Thursday, 17th October 2019

Privileged Passwords: Five Reasons why Separation is Essential

The threat from internal and external cyber attackers increasingly involves stealing the passwords of system administrators with privileged accounts. Steal those passwords and you have access to the critical infrastructure of servers, databases, firewalls, routers and switches that the organisation relies on. This security flaw makes this approach a viable line of attack: a combination of passwords entrusted to users, and passwords entrusted to workstations. There are five compelling business needs to separate people from passwords. By Chris Heslop, Marketing Director, Osirium.

The compromised workstation

With privileged accounts we must make a clear assumption: that at some point in their life, workstations will be compromised. According to a study by Verizon, 86% of instances of loss of privileged credentials occur through compromised workstations.In addition, malicious code created ten to twenty years ago tended to be generic in its targeting. Malware today has the functionality to be organisation, or even individual, specific.

Time is also a factor. According to research by the Ponemon Institute, once a data breach occurs it takes an average of 98 days for financial services companies to detect intrusion on their networks.

For this reason, security policies mandate the regular refresh of passwords. In practice however, refreshing intricate passwords can be complex and cause delays. For this period of time, hackers can monitor, record and abuse privileged passwords.

Phishing attacks: a vault doesn’t protect you

Classic phishing follows a number of lines of attack. For example, an email or forged service ticket is sent. Privileged users then click on the ticket or link and are presented with a login screen. The screen appears to be the login for the system the privileged users want to access but is in fact fake. Users retrieve a password from the vault and inject it into the fake screen, which redirects them to the real system or, more commonly, gives an innocuous error message.

At this point, however, the password has been revealed. The attacker now has a window of opportunity to access the system until such as time as the password is changed.

Password sharing

Password sharing often applies to apparently minor network elements like switches or routers that multiple SysAdmins need to access - and sharing brings immediate security risks.

For systems with shared passwords it’s often a simple factor of conflicting priorities. The effort needed to make the changes to passwords (contacting and informing all the admins that need to access switches and routers) is outweighed by the need to keep systems running without disruption.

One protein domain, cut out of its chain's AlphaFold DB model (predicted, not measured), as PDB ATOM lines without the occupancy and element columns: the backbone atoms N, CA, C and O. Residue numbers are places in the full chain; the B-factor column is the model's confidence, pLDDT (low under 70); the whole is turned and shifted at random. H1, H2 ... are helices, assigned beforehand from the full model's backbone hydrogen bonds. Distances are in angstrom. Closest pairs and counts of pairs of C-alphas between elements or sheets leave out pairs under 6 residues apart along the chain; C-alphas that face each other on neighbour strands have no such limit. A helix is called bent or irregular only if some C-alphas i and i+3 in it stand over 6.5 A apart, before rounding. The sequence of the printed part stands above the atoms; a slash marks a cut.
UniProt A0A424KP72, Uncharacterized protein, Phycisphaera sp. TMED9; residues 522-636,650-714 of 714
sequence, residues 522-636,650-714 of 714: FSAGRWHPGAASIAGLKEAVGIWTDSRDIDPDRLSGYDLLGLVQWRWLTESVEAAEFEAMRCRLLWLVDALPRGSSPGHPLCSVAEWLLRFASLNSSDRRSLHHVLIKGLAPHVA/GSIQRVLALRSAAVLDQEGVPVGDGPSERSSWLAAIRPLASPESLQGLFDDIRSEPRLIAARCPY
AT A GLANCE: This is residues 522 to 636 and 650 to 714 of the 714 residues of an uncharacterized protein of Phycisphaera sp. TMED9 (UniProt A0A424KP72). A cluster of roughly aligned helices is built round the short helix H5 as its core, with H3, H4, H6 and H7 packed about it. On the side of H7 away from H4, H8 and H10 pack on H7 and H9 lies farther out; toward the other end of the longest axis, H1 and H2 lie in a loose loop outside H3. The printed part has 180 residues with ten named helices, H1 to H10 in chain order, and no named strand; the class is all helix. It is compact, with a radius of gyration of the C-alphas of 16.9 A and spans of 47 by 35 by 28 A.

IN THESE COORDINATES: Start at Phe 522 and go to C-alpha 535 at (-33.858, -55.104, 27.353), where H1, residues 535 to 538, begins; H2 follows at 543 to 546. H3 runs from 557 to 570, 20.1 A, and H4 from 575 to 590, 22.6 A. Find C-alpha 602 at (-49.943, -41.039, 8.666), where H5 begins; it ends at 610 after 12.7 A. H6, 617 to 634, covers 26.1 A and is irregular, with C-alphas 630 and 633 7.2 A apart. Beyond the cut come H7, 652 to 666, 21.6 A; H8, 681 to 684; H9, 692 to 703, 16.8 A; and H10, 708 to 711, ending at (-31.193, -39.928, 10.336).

What’s more, shared systems are often important from a security perspective. For example, switches in port-mirroring mode can see and record traffic. Traffic may be encrypted but, should the cryptography be weak, or should an insider attacker have access to private keys, the potential for a serious breach is magnified.

The limits of the human cognitive load

To deter brute forcing, organisations frequently deploy complex passwords. For example, a security policy may specify the need for passwords to exceed 12 characters, contain uppercase, lowercase, digits and punctuation signs, with passwords changed every 30 days. The complexity of this approach however puts mounting demands on a user’s cognitive load. We estimate a limit of 6 to 7 complex passwords that users can reliably remember over a 12-month period.

In practice, what happens is that users soon adopt recognisable password patterns. A long word such as ‘Liverpool’, extended to ‘LiverpoolFC2018’, supplemented with ‘01#’ for January, ostensibly meets policy. But, it’s then changed in February to ‘LiverpoolFC201802#’, and so on every 30 days.This gives passwords with predictable date patterns, which become all too easy for a hacker to compute.

Shoulder Surfing

Shoulder surfing is a disconcertingly accurate description for the practice of reading sensitive information over a user’s shoulder, such as passwords and PIN numbers. For holders of elevated account privileges, the consequences are acute: one well-executed glance (ID typed in, PIN keystrokes entered) and they have keys to your network. As the surfed SysAdmin probably has little awareness of this happening, the resulting breach may not be immediately apparent either.

Separate People from Passwords

To avoid the pitfalls of stolen credentials, PAM solutions need to take a different approach. Don’t reveal passwords to users. Don’t put passwords on workstations. We promote an approach that offers a proxy connection between the user and the devices they manage, effectively isolating credentials. All privileged users need to do is verify their identity, from which they are granted access to systems on the basis of the roles and times assigned to them - “Identity in, Role out”.

You don’t want the cyber attacker to steal your passwords. Well, they can’t steal what’s not there.

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